Racing’s duty to rein in wrongdoers

When Michelle Payne rode the Darren Weir-trained 100-1 outsider Prince of Penzance to victory in the 2015 Melbourne Cup, it was one of the feel-good stories of the year, almost immediately acquiring the status of a parable. It may be terribly unfair to Payne and those she worked with, but last week’s arrests of Weir and two of his employees force us to look not only at the story we were told then but also at where racing stands more broadly.

The sudden emergence of a new front-runner in any sport results in greater scrutiny. Sometimes we can only conclude that we are watching a competitor with freakish ability; on other occasions we find that innovative approaches to preparation or fitness open up new possibilities of achievement. And sometimes, sadly, investigation can unearth a third scenario: that underhanded and even illicit means are being used to secure results, often underpinned by a «whatever it takes» mentality.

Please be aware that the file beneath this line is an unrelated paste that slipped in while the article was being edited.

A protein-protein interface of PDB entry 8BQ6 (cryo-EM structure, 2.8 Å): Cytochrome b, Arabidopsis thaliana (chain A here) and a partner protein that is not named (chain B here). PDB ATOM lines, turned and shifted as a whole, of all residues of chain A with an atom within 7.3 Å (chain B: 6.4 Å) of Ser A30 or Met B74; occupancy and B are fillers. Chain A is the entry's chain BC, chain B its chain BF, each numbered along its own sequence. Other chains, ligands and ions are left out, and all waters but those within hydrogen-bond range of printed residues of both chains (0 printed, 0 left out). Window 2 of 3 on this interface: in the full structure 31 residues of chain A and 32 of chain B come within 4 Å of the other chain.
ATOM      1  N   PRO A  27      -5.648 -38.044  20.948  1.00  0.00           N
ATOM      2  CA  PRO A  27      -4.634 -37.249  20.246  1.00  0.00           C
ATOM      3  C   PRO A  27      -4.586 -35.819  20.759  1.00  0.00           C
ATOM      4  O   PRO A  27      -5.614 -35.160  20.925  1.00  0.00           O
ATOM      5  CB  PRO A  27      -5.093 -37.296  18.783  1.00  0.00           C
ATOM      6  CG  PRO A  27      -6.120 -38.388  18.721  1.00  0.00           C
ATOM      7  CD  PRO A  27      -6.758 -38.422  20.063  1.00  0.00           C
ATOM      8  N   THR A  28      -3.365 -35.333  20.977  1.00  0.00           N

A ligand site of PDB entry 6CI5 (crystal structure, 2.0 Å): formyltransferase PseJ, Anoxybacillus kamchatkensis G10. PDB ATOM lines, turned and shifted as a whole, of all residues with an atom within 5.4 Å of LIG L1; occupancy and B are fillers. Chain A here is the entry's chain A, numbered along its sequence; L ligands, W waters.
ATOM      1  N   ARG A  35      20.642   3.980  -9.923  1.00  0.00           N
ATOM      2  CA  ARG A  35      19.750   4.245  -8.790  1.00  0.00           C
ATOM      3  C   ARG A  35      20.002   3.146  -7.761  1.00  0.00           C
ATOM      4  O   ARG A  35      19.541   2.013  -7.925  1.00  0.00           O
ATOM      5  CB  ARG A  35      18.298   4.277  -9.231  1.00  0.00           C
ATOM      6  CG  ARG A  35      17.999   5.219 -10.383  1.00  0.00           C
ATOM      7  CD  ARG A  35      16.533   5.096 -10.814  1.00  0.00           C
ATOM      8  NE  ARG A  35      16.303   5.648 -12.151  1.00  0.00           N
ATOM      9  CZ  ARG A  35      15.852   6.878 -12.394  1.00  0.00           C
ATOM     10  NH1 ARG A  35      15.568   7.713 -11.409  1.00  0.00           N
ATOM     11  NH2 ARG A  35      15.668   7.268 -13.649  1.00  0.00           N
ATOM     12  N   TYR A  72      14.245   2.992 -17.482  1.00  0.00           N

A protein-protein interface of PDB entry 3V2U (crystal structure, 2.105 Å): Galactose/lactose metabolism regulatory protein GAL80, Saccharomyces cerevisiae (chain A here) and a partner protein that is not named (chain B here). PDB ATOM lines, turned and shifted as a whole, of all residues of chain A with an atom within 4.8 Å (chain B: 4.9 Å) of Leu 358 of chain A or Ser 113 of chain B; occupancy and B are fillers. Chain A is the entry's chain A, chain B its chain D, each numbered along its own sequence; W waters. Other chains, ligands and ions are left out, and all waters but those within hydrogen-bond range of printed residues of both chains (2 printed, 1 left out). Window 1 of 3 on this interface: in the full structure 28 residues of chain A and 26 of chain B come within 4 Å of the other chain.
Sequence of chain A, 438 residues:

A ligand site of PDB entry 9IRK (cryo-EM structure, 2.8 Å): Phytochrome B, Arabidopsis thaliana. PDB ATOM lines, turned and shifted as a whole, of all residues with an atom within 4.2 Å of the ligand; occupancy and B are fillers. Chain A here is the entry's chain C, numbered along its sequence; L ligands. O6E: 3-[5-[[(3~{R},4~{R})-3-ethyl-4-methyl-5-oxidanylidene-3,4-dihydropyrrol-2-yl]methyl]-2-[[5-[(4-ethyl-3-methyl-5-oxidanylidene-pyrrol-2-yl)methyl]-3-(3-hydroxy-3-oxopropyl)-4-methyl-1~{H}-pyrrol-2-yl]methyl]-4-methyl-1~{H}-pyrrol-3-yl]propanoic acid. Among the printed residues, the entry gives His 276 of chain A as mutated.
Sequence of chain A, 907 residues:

Darren Weir (left) leaving Victorian Racing Club's headquarters in Flemington last week.

Darren Weir (left) leaving Victorian Racing Club’s headquarters in Flemington last week.Credit:AAP

In racing – which has expanded dramatically in recent years – such questions also run into a rather hidebound culture, with a tendency to close ranks. If some insiders feel there has been a lot of drama over a few jiggers, they may well need to be reminded that their industry’s public face has already been scarred by scandals over doping. While so-called «concept races» like the $5 million All-Star Mile and the $13 million Everest aim to connect the sport to a new generation of fans, one only has to look at the recent travails of the greyhound racing and live export industries to see what happens when a business becomes associated in the public mind with cruelty to animals.




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